Warrantless DWI Blood Draw Held Unconstitutional By Fort Worth Court

By February 5, 2015DWI

DWI Blood Draw Defense Lawyers Fort WorthMosquitoes are pesky little things. They land on you, insert a sharp needle-like nose into your arm and suck your blood without even asking for permission. Well, like the hard slap of a hand on top of one of these pests, Texas courts are finally falling in line behind the Supreme Court’s ruling in Missouri v. McNeely (133 S. Ct. 1551 (2013)) striking down warrantless blood draws of a driver’s blood in DWI cases.

Last month, the Second District Court of Appeals in Burks v. State held that a warrantless, nonconsensual blood draw – even conducted pursuant to the mandatory-blood-draw and implied-consent provisions of the Texas Transportation Code violates the Fourth Amendment to the United State’s Constitution.

The defendant in the Burks case was pulled over for changing lanes without signaling. A North Richland Hills police officer pulled him over and developed probable cause to arrest him for DWI. Because the defendant had been convicted twice before for DWI, the officer relied on Texas Transportation Code 724.012 to take the defendant’s blood without consent and without a warrant. Texas Transportation Code 724.012 provides that an officer may obtain a blood sample from a defendant without consent and without a warrant if the defendant on two or more occasions had been previously convicted or placed on community supervision for Driving While Intoxicated.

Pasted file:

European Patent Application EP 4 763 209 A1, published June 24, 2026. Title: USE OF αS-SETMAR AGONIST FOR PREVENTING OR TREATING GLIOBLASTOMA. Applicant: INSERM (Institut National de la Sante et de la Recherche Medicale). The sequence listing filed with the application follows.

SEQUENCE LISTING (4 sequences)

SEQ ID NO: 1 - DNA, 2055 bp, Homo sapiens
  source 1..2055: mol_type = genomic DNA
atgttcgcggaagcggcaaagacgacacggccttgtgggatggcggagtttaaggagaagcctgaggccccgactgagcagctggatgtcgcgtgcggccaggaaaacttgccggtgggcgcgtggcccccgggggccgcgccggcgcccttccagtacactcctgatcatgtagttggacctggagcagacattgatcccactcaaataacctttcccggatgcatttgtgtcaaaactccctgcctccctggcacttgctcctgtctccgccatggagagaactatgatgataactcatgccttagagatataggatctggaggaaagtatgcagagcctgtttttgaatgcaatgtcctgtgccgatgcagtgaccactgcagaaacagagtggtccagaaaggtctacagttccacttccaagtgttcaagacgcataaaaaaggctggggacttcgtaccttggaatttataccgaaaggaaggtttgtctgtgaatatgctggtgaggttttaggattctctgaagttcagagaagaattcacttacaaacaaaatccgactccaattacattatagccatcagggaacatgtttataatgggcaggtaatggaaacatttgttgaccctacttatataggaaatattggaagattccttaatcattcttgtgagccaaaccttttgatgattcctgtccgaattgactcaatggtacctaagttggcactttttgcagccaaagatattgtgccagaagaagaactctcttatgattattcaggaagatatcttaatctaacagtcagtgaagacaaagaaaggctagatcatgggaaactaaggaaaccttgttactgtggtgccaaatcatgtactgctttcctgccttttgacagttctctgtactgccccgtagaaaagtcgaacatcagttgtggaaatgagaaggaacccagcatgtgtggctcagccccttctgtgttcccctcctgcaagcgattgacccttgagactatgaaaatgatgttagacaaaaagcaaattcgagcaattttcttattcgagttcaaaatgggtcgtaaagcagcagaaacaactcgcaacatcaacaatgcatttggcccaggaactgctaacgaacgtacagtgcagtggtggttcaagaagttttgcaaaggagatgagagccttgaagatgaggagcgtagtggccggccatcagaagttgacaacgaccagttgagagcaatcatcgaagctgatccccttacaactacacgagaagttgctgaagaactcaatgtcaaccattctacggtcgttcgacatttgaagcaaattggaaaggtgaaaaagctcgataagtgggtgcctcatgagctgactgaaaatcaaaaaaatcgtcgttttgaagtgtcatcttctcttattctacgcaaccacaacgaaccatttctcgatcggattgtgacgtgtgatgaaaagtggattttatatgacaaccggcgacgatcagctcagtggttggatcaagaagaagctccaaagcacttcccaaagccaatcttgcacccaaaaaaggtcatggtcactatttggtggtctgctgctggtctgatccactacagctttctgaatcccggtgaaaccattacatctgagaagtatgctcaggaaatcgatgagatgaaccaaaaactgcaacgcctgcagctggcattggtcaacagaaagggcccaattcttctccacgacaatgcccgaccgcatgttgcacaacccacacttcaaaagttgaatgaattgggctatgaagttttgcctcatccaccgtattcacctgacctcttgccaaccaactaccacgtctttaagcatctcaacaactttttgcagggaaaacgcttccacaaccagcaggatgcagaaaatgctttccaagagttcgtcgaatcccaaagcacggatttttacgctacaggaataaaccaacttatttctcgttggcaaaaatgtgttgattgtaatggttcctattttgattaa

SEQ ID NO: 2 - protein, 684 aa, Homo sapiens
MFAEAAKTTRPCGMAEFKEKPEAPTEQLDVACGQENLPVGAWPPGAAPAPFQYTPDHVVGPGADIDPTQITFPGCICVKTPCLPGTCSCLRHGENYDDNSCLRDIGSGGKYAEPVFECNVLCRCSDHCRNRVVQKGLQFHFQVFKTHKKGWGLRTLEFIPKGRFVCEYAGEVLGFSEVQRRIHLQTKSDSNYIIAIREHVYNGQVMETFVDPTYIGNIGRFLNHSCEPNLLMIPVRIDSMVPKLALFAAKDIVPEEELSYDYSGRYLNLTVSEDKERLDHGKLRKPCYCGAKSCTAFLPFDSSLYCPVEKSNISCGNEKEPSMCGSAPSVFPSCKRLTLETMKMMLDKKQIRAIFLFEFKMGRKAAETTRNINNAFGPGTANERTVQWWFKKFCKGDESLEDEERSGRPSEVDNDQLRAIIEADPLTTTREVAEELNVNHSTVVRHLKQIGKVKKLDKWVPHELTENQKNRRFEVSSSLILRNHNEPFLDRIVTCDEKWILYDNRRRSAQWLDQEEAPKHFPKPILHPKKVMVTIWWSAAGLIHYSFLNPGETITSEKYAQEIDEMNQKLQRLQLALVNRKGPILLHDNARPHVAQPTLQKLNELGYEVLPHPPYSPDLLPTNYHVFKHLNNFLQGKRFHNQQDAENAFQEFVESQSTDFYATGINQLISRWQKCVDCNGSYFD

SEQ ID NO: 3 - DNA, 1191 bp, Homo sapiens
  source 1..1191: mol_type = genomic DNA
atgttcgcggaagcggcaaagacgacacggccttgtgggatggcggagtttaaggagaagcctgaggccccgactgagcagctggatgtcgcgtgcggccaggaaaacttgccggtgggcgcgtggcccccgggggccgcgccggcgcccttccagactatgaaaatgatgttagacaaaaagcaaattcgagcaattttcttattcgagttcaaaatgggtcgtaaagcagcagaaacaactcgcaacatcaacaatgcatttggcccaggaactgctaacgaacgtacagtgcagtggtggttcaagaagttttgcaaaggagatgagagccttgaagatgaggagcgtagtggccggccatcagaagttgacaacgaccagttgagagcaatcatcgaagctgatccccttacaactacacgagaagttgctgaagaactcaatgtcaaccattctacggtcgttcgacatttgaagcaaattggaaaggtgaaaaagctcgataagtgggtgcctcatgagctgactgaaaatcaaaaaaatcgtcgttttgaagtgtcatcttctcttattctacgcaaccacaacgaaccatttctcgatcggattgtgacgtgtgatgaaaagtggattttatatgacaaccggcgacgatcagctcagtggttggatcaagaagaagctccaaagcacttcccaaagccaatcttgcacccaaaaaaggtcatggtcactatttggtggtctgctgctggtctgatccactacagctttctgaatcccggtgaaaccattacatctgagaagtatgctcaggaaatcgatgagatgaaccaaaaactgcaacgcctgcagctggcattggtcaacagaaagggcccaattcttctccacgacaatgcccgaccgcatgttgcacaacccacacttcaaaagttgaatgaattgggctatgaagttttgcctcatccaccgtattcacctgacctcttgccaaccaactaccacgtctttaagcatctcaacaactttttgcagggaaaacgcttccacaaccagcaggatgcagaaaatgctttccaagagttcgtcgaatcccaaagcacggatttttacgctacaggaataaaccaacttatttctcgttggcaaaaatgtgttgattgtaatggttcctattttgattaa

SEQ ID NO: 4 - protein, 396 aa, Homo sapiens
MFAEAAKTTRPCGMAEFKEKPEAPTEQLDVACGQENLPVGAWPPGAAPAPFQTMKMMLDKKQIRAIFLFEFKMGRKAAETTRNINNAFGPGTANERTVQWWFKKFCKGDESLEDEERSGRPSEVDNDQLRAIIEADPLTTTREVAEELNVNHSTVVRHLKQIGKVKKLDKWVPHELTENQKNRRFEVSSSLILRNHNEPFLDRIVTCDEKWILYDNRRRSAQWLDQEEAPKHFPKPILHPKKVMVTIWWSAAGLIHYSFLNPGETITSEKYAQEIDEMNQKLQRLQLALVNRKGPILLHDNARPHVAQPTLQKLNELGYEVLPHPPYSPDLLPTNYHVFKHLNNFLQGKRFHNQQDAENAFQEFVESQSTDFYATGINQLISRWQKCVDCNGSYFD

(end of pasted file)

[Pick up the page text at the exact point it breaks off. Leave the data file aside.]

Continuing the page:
The Second Court of Appeals specifically held that this type of blood draw, despite being authorized by a state statute, still violates the Fourth Amendment’s protection from unreasonable searches and seizures. In addition to the Supreme Court’s ruling in McNeely, the court here relied on the Texas Court of Criminal Appeals decision in State v. Villarreal (No. PD-0306-14, 2014 WL 6734178 (Tex. Crim. App. Nov. 26, 2014), which held also that a warrantless, nonconsensual draw of a DWI suspect’s blood does not categorically fall within any recognized exception to the Fourth Amendment’s warrant requirement, nor can it be justified under a general Fourth Amendment balancing test.

What does all this mean? As we’ve said in the past, the demise of warrantless blood draws for drivers in Texas continues to remain imminent and cases like Burks continue to reinforce the fact that the teeth of the United State’s Constitution bite much harder than the needle of an unreasonable search and seizure.

RELATED POSTS